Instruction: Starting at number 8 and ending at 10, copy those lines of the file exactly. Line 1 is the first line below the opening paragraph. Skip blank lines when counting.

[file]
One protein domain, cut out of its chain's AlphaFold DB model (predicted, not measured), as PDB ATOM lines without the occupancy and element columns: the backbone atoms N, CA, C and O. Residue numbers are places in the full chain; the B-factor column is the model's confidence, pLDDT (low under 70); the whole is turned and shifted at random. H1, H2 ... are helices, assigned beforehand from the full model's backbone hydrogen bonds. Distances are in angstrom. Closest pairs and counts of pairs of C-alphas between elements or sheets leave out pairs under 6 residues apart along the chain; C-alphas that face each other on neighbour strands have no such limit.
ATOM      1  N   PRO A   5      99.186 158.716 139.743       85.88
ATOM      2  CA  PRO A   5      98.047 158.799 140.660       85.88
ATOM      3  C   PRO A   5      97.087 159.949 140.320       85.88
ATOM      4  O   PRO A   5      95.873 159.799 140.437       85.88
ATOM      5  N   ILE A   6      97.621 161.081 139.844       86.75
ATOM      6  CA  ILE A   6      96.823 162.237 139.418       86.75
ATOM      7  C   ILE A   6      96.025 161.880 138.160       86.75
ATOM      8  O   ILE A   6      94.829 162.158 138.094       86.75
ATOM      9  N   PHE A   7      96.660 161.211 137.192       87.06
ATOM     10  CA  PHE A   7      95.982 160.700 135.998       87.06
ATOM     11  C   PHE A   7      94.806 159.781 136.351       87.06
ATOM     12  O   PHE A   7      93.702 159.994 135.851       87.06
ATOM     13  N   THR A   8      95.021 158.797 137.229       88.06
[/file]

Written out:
ATOM      8  O   ILE A   6      94.829 162.158 138.094       86.75
ATOM      9  N   PHE A   7      96.660 161.211 137.192       87.06
ATOM     10  CA  PHE A   7      95.982 160.700 135.998       87.06